Summary Trials are Out, Streamlined Trials are In

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The Court of King's Bench (the "Court") is launching a new streamlined trial process beginning January 1, 2024, which entirely replaces the seldom-used summary trial process. Streamlined trials will hopefully provide a faster, cheaper path to resolve civil actions not requiring a full trial. Borrowing from the arbitration world, the procedure emphasizes reliance on written rather than oral evidence, with significant flexibility to customize the procedure to the specific dispute.



The new streamlined trial process reflects considerable work by the Alberta Rules of Court Committee to find a workable model to replace the existing summary trial process. Two aspects of the summary trial process were particularly unattractive to litigants: (1) the respondent could wait until the eve of the summary trial before objecting to the process, after the applicant had incurred the expense to prepare for the trial, and (2) the judge could decline to make a ruling at the end of the trial. This meant litigants had no certainty as to whether the summary trial would bring finality to the action or simply become another costly procedural step. The incoming Rules governing streamlined trials attempt to address these issues and provide greater direction to litigants and judges.


How to get a streamlined trial

Any party (or the parties by consent) can apply for a streamlined trial. Alternatively, the Court can now also direct an action to proceed to a streamlined trial where deemed appropriate (incoming Rules 8.25 and 8.26).

Under incoming Rule 8.25, an action can be resolved by a streamlined trial if the Court is satisfied that:

(a) it is necessary for the purpose of the action to be fairly and justly resolved, and;

(b) it is proportionate to the importance and complexity of the issues, the amounts involved and the resources that can reasonably be allocated to resolving the dispute.

Importantly, incoming Rule 8.25(3) clarifies that a streamlined trial is not disproportionate just because there are issues of credibility, some oral evidence or cross-examination of witnesses is required, or expert evidence will be introduced.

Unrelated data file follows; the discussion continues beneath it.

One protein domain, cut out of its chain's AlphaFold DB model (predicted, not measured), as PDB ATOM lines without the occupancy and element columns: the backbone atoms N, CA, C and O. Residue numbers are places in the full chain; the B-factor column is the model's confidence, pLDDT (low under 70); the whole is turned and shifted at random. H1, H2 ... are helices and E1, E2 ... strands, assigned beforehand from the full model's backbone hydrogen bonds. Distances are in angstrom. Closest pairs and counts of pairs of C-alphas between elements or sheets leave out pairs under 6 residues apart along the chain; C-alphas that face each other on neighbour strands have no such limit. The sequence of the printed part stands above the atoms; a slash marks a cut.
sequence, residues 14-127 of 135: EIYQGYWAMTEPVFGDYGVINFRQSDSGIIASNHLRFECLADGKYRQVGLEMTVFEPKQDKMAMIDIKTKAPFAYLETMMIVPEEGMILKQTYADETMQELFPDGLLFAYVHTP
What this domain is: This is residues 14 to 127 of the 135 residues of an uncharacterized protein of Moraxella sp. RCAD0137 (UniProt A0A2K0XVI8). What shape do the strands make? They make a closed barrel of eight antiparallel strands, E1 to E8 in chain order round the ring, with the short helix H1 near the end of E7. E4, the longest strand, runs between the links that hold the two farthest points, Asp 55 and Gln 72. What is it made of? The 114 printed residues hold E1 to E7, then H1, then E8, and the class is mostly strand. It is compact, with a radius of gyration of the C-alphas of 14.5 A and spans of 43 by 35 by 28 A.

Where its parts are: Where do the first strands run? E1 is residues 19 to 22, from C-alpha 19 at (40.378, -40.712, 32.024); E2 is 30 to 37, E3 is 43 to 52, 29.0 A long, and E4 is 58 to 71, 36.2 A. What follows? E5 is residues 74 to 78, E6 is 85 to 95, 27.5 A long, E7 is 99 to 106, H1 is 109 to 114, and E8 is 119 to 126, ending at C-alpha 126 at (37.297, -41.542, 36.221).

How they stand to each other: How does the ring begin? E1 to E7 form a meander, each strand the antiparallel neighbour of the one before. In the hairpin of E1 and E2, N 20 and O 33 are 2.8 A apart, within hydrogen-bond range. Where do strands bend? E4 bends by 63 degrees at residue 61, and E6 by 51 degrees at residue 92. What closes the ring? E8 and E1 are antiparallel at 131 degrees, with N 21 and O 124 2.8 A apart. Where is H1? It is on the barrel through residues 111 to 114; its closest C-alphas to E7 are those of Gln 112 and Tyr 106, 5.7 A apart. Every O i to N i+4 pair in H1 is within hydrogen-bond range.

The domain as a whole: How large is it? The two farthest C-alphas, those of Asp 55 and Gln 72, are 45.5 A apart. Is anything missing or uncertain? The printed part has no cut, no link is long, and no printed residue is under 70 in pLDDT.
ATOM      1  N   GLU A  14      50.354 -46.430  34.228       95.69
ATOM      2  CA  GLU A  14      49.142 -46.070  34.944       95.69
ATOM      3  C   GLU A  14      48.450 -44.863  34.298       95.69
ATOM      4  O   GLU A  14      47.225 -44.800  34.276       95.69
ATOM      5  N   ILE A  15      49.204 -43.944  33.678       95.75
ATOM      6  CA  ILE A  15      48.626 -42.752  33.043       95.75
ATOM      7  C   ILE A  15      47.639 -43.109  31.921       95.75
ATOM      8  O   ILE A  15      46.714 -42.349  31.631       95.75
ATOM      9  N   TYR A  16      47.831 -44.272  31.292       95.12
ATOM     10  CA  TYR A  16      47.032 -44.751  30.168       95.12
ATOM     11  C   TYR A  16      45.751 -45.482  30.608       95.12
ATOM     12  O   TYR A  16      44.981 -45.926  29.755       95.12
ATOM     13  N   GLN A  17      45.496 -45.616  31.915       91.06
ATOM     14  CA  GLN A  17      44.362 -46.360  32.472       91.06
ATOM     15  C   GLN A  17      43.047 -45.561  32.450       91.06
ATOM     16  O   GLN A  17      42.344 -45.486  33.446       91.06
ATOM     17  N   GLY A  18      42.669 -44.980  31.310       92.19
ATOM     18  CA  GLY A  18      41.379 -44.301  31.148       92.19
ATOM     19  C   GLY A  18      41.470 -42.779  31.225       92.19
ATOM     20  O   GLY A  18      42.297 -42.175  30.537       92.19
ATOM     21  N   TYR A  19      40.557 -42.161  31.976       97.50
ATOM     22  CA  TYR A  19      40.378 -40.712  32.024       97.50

Critically, if one party objects to proceeding by a streamlined trial, they can no longer wait until the last moment to do so. Under incoming Rule 8.27, any objection will be addressed at a summary hearing. Objections should not be made spuriously, however: parties can now face a costs award or even a penalty under incoming Rule 8.27(2) if the Court concludes their objection was unjustified.


Procedure in a streamlined trial

As part of the goal of efficient dispute resolution, the incoming Rules mandate collaboration. Under incoming Rule 8.28, it is now the joint responsibility of both parties to prepare an organized and succinct record, to identify the specific issues in dispute, and to agree on relevant facts and records not in dispute. Incoming Rule 8.29 requires both parties to confirm the trial date and attend a pre-trial conference at least three months in advance.

As to the trial itself, the Rules leave considerable flexibility to customize the procedure to the specific dispute. Like the summary trial process, the clear expectation is that evidence will primarily be entered in writing. Now, however, the incoming Rules explicitly permit the admission of oral evidence where required.


Obtaining final determination

The last hallmark of the incoming streamlined trial process is the Court's obligation to make a final determination. Under old summary judgment Rule 7.9(1), a judge had the option to dismiss the application, grant the application, or decide that, based on the facts, a finding would be impossible or unjust. Under the new process, a judge must now grant a judgment (incoming Rule 8.31(2)).



Like any amendment to the Rules of Court, whether streamlined trials become a viable option for commercial litigants remains to be seen. There is reason to take the new process seriously, however. All levels of court in Canada are alive to the considerable backlog of cases. One response was the cultural shift in favour of summary judgment proceedings over the past decade. We similarly expect to see the Court strongly encourage the use of streamlined trials where appropriate. For complex commercial cases, this may present a welcome opportunity to carefully craft written evidence and rely on oral evidence only where absolutely necessary.

If you need assistance navigating litigation, BD&P's team of experienced lawyers is here to help you.


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